Have I missed anything? What other retirement investments are good options for those interested in retirement? It’s tough to think long-term when the short term is rather painful, but it’s really the best way for you to make retirement income decisions.
NW Arkansas is one such place where real estate is at very attractive prices right now. Duplexes and fourplexes are common and relatively well-priced; moreover, the area has the University of Arkansas which is an increasingly popular university with a renowned business school – the Sam Walton School of Business. My husband and his friend have recently been working with a real estate agent to find rental property at good prices. I agree it’s a worthwhile investment at this time.
High-yield dividends, and MLPs, is a combination for a retirement income portfolio that I have seen kicked around. How well that works is up for – spirited – debate. You’d have a growth portfolio on the side, as well, for “incidental” spending.
I am skeptical about using a “balanced portfolio” as an income portfolio. Is the intent to draw down on principal? I’d rather not plan to live until 95 and reach $0, and then actually live until 95 and be out of money.
Rental is a good option, if one can stand the hassle, or factors “people to take the hassle” into the equation. You’ll deal with your fair share of unpleasant renters, and the more rental properties (income), the more of those unpleasant renters. That can be handled by a rental property management service, and maybe another service taking care of legal. Those will diminish profit – if cash flow is not firmly positive after taking those management services into account, don’t jump.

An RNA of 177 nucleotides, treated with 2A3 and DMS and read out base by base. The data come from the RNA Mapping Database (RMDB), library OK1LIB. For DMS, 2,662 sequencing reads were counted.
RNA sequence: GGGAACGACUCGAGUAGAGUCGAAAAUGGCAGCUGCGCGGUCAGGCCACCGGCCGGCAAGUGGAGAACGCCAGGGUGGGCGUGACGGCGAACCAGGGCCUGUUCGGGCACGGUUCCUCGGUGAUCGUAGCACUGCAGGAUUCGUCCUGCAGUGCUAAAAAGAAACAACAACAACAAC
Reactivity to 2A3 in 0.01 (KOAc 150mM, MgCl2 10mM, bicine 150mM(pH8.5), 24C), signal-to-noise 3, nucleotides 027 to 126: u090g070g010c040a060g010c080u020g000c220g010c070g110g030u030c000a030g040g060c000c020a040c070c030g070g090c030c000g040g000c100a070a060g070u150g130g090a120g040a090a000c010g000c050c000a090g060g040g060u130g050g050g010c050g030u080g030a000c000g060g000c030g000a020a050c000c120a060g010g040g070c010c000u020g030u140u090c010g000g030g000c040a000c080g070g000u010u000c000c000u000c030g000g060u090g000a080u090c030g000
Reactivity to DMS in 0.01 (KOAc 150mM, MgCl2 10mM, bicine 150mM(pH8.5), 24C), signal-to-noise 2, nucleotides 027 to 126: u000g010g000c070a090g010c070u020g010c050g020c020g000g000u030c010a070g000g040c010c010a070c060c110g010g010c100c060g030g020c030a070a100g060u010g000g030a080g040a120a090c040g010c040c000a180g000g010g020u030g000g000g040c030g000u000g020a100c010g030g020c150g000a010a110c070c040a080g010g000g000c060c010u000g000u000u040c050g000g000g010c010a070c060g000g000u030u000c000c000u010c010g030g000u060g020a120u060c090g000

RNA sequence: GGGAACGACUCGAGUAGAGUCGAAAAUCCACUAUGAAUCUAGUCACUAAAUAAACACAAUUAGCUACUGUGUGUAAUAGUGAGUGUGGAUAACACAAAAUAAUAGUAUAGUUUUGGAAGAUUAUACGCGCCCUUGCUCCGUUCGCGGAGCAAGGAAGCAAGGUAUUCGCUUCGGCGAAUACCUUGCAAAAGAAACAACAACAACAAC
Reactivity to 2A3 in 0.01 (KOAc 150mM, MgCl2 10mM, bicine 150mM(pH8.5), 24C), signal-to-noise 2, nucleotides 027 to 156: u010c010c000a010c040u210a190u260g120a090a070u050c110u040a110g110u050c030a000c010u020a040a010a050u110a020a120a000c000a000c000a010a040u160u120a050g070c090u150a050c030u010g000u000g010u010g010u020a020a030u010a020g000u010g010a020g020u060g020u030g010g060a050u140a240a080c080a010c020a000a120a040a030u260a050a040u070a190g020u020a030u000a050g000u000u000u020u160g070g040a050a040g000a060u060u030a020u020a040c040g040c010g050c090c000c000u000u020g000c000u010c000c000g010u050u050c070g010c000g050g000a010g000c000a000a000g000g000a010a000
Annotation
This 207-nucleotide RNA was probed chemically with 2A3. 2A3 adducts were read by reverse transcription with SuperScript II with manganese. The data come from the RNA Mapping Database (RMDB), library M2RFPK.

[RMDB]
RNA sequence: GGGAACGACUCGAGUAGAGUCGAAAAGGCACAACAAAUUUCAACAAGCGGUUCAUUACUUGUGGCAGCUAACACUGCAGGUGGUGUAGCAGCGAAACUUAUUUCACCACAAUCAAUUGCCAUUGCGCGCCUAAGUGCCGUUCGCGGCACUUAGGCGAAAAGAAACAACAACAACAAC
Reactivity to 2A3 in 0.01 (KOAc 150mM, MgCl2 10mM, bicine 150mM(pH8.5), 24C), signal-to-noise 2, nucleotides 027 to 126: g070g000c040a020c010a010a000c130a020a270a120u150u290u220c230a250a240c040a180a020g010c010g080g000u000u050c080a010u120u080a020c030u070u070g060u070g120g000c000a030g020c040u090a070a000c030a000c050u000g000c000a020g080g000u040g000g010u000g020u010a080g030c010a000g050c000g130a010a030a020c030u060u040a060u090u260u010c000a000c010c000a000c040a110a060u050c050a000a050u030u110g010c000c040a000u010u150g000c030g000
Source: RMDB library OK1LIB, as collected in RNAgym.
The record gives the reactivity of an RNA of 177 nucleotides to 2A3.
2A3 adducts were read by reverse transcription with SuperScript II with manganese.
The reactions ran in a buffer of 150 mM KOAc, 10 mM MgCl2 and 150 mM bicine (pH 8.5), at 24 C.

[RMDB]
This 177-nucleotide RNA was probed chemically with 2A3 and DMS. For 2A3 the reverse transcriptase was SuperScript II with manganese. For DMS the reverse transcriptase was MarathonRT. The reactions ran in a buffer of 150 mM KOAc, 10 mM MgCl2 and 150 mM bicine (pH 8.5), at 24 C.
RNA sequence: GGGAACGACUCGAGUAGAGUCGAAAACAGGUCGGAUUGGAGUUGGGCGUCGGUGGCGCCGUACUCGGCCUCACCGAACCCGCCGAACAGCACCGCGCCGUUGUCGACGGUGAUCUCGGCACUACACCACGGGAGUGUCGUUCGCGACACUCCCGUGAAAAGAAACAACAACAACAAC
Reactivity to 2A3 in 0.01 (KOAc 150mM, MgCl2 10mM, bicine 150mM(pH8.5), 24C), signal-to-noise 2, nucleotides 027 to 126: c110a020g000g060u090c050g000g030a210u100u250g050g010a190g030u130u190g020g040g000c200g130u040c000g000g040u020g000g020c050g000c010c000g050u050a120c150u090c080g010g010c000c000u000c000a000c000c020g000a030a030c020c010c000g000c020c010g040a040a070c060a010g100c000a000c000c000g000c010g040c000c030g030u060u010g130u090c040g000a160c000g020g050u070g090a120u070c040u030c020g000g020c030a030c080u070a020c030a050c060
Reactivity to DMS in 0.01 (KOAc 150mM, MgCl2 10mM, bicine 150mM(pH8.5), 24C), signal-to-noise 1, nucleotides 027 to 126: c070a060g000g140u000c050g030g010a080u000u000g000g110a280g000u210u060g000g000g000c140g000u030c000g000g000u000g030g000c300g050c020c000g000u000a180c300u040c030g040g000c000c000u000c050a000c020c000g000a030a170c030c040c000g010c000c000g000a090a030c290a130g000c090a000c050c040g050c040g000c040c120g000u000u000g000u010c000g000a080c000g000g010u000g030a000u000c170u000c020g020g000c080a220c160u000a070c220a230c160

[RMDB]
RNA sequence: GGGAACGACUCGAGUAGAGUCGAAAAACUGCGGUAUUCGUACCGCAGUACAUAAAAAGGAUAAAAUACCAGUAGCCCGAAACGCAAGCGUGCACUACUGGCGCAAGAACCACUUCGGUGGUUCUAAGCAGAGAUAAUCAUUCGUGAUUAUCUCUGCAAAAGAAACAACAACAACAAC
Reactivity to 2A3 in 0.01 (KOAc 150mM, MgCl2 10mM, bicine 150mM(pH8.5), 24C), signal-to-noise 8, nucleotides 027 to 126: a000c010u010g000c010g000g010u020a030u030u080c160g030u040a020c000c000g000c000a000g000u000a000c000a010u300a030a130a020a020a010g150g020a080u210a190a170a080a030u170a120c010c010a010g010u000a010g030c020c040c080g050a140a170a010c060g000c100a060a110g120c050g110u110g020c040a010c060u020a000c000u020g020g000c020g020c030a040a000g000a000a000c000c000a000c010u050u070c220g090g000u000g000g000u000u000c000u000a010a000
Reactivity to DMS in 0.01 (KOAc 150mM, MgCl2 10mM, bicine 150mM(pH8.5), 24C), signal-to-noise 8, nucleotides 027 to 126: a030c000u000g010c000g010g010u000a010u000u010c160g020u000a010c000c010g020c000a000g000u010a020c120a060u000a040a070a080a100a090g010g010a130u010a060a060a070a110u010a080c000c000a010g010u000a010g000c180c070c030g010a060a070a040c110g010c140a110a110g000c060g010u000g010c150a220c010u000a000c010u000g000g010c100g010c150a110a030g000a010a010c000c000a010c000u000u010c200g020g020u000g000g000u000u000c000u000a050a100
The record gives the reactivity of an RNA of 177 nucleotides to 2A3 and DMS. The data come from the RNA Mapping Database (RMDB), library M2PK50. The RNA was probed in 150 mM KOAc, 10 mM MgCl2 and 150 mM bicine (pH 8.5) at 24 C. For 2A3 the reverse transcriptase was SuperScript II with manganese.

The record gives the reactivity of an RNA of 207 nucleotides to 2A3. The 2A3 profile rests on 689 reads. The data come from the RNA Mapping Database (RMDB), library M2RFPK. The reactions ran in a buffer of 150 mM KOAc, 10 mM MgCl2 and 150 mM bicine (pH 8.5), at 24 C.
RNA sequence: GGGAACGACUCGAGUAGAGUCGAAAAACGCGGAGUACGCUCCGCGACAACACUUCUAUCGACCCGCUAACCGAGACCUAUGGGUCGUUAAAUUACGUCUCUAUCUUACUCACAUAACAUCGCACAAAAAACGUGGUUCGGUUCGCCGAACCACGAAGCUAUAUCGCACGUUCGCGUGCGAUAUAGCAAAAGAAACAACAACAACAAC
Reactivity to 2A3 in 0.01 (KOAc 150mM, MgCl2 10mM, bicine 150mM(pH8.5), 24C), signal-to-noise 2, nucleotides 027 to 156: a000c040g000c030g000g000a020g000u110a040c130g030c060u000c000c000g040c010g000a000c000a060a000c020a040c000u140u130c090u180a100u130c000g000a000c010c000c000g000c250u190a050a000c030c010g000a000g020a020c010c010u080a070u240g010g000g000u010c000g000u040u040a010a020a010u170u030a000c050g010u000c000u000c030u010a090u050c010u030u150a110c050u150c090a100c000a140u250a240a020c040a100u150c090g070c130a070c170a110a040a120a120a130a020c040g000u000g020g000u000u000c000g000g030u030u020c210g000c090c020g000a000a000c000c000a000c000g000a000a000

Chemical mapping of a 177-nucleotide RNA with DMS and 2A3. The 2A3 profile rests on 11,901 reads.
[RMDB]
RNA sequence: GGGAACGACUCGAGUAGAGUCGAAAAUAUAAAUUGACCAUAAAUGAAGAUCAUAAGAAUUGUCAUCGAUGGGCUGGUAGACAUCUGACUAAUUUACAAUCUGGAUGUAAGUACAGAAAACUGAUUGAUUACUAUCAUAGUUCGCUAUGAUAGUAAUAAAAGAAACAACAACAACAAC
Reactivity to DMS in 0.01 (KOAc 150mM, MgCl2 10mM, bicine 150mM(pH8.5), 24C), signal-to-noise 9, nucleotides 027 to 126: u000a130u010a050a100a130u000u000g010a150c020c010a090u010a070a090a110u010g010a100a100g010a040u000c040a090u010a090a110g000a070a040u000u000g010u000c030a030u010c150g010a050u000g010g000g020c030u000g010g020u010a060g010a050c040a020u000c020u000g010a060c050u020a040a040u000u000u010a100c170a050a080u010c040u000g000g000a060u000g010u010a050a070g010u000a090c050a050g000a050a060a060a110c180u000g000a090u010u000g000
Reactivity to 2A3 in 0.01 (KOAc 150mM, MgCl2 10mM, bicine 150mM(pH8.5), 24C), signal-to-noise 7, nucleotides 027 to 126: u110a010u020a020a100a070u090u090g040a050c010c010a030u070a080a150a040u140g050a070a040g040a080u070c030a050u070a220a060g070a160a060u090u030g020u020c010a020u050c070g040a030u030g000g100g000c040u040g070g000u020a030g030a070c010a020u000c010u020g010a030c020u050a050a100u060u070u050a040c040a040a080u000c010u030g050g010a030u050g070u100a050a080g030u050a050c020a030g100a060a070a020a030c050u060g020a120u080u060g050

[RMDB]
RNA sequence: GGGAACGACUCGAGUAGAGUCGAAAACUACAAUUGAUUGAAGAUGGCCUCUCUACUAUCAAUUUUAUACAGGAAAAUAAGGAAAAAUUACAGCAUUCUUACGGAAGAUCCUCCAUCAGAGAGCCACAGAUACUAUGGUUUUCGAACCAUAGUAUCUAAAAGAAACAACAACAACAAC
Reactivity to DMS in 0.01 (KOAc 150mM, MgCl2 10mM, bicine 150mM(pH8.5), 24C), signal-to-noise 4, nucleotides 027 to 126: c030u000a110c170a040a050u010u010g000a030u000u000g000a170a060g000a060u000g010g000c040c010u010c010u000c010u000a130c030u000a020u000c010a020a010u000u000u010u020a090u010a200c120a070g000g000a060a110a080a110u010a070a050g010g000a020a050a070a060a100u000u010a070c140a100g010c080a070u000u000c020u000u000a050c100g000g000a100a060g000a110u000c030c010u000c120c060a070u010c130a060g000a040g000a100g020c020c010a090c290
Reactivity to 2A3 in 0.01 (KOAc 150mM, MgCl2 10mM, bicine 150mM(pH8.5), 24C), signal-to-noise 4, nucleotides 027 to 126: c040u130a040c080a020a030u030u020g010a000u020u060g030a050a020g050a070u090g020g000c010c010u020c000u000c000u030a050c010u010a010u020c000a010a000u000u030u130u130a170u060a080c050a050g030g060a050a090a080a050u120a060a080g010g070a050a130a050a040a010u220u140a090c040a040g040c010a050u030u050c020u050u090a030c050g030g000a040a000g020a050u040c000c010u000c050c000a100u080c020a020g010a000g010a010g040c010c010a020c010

The last thing I want to do in retirement is battle with unruly renters. Doing it myself is plain out. It also doesn’t scale to 3, 4, “more” properties.
College towns sound like a good place to set up if the property prices are right. Lots of potential renters that move in and out. Deposits cover the necessary repairs caused by renting to students.
On that topic, what are the “some parts of the country” that you have found to be good spots for owning rental property?
DIY Investor says
On 6/25 when I wrote my post DVY (a dividend ETF) was priced at $43.07. Today it is $50.22. The dividend yield is 3.50%. Total return over this 7 month period was approx. 2% yield and 16.6% price appreciation or over 18% for less than a year.
Sell it, hold it, do what you want – a good investment no matter how you look at it. I’m holding it because I still like the yield and I think it could go higher.
I meant “reap” the economic recovery which was obviously occurring – not to sell the dividend ETF or dividend stocks.
It seems that sometimes it is easier than others to buy these stocks and ETFs. Back in June was one.
I like those two. I would add intermediate corporate bonds and high yielding ETF’s.
Financial Samurai says
Real estate is a no brainer now if you have the patience. The Rentalyields now are way above borrowing costs!
DIY Investor says
How about some nice high dividend stocks via an exchange traded fund. With a longer term perspective you can collect the dividends (qualified by the way and therefore low taxes) and reap the recovery in prices when the market recovers.
For those who buy individual stocks there are blogs that do some nice analysis on stocks that have increased their dividends over longer perioods.